Following up on my previous posts:
Curbed Los Angeles, Why Pepperdine Stays Put When Wildfires Rage:
The prospect of relocating a university using the gridlocked PCH isn’t feasible when an entire city of car-dependent residents are evacuating themselves.
“Some students are away from home and don’t have cars,” said Malibu city manager Reva Feldman, responding to questions a few days later at a town hall for evacuees. “There’s no way to quickly evacuate 3,500 18- to 20-year-olds without vehicles.”
Working closely with Los Angeles County Fire Department, Pepperdine’s administrators developed a shelter-in-place policy that allows students to remain on campus for a range of disasters—a policy that has been deployed every time a fire has come close since 1993.
“It is viable,” Los Angeles County Fire Department Chief Deputy David Richardson said about the policy at the same town hall for evacuees. “It is something the fire service utilizes as a tool and will continue to use throughout the years.”
During the Woolsey Fire, however, that policy was scrutinized by Malibu residents. Among the concerns—angrily voiced on social media and at public meetings—were that students should not be allowed to stay while residents are forced to follow mandatory evacuation orders, and that the fire department was using resources to protect the school instead of saving their homes. (“I guarantee you that that’s not the case,” said Richardson.) ...
Fire is such a way of life at Pepperdine that students and faculty can measure their time at the school in the number of times they’ve participated in the shelter-in-place exercise.
“Many of our employees are alumni who actually sheltered in place during a fire,” says Phil Phillips, the school’s vice president of administration, who was a Pepperdine student before he joined the faculty. The Woolsey Fire was his fifth.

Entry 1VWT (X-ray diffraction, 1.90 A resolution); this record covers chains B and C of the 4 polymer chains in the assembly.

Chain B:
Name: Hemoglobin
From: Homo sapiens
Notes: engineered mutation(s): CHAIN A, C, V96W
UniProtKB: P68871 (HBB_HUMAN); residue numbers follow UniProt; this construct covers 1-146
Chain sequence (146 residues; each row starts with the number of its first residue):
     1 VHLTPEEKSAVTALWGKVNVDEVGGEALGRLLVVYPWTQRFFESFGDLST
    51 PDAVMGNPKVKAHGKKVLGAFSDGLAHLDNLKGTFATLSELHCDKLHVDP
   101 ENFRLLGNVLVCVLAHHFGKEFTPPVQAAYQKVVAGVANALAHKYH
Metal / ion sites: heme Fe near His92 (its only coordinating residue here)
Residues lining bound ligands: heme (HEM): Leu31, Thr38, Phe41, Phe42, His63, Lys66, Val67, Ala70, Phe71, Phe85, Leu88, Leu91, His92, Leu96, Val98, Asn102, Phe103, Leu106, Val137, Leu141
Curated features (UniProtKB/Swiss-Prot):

Not only has the policy been in place for three decades, says Phillips, he worked closely with the assistant chief of the Los Angeles County Fire Department, Anthony Williams, to audit the program as recently as last year.
“We would love to re-evaluate it—we want to do whatever is the safest thing,” says Phillips, sitting in a glass-walled conference room in the Charles B. Thornton Administrative Center, part of a compound of buildings including the Tyler Campus Center, where many of the students spent the night.
“If there are things we can do better, we want to do them better,” he says.
The policy has evolved a lot even in the last 15 years.
“Katrina changed emergency planning,” he says, forcing officials to rethink previous shelter-in-place standards. Procedures used to recommend storing enough food and water for five days, he says. “Now we have food and water for 5,000 for two weeks.”
But Pepperdine’s best defense against fire may be the design of its campus itself, by William Pereira, one of LA’s most prolific midcentury architects.
The style of the campus could be called Mediterranean modern: angular cast-concrete volumes situated around wide concrete plazas with spectacular ocean vistas. The steel-framed structures make good use of fire-resistant decorative materials like glass and ceramic tile.
The shapes of the buildings, with their steep Spanish-tile rooflines, also ensure that fast-moving fire won’t get trapped beneath deep eaves. Smaller structures and architectural elements are covered in stucco, without any exposed wood trim.
“The stucco box is horribly designed 95 percent of the time, but stucco is a very common material—and it’s a fantastic fire deterrent,” says Abeer Sweis, a designer whose Santa Monica-based firm has built fire-resistant homes.
“More even than material,” she says, “it’s the siting and the space between the buildings” that matters.
Of Pepperdine’s 830 acres, about 500 acres have no structures, thanks to Pereira’s dense clustering of buildings and maintained open spaces. School officials are diligent about brush clearance as well, eliminating combustible vegetation at least 200 feet around all buildings. “We are really religious about it,” says Phillips.
Even the campus’s sprawling front lawn—a natural meadow that was planted with grass—plays a role in fires.
The lush green slope is part of a water conservation system that allows Pepperdine to recycle waste water and store it on site. Runoff that’s waiting to be reused is captured in two lakes—which firefighters used to help manage the Woolsey Fire. The preservation of the meadow and the design of the water infrastructure were envisioned by Pereira as well.
These were decisions made in the early 1970s that Phillips says designers are trying to implement in new developments today. “We were decades ahead of our time,” he says.
Pepperdine is the blue oval in the lower right of this Woolsey Fire map: